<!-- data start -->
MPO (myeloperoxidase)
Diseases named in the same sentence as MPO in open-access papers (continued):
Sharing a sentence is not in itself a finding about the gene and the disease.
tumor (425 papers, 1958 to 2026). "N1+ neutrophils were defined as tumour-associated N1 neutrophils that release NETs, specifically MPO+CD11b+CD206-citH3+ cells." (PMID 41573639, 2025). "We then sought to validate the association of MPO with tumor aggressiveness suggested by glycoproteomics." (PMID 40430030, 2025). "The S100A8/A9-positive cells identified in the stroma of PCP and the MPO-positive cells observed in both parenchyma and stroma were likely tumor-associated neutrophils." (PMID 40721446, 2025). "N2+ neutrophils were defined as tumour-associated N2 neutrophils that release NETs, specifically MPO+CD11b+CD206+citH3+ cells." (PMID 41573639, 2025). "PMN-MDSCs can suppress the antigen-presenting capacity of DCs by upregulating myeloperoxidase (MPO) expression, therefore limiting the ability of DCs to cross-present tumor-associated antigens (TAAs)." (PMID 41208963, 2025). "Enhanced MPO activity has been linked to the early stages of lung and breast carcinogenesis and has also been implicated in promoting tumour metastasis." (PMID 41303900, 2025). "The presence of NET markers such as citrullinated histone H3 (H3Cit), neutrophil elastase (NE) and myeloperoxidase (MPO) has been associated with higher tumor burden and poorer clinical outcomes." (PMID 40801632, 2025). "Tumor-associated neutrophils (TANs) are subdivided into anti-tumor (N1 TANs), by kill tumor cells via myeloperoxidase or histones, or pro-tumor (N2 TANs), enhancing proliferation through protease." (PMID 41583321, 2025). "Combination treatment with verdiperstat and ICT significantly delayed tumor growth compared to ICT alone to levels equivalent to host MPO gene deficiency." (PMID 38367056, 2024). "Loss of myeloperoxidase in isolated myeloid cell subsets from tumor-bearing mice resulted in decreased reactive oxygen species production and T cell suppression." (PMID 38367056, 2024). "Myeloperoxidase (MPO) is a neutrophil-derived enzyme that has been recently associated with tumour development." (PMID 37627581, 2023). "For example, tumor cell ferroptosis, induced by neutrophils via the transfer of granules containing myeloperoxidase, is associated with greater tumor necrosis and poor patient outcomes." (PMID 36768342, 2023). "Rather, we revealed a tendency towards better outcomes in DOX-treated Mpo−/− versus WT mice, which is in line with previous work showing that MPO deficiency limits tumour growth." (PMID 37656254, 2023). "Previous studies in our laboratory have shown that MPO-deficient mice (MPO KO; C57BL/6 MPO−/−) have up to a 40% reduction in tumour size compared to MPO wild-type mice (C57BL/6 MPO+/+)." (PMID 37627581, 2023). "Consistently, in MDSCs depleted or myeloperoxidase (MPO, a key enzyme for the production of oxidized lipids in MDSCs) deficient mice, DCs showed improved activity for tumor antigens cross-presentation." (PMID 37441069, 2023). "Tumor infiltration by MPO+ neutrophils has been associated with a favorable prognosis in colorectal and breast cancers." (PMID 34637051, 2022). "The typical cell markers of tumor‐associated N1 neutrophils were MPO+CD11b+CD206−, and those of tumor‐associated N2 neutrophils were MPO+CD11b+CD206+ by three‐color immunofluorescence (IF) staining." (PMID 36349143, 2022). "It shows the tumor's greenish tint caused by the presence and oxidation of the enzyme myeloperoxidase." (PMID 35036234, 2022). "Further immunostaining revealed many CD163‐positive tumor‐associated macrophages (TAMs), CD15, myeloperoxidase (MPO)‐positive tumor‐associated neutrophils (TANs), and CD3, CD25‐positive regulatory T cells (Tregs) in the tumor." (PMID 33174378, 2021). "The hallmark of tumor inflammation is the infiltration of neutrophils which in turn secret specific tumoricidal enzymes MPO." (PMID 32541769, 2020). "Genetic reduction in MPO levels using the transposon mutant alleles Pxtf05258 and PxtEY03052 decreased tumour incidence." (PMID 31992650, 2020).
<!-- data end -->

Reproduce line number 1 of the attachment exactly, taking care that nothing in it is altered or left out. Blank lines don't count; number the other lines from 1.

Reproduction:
MPO (myeloperoxidase)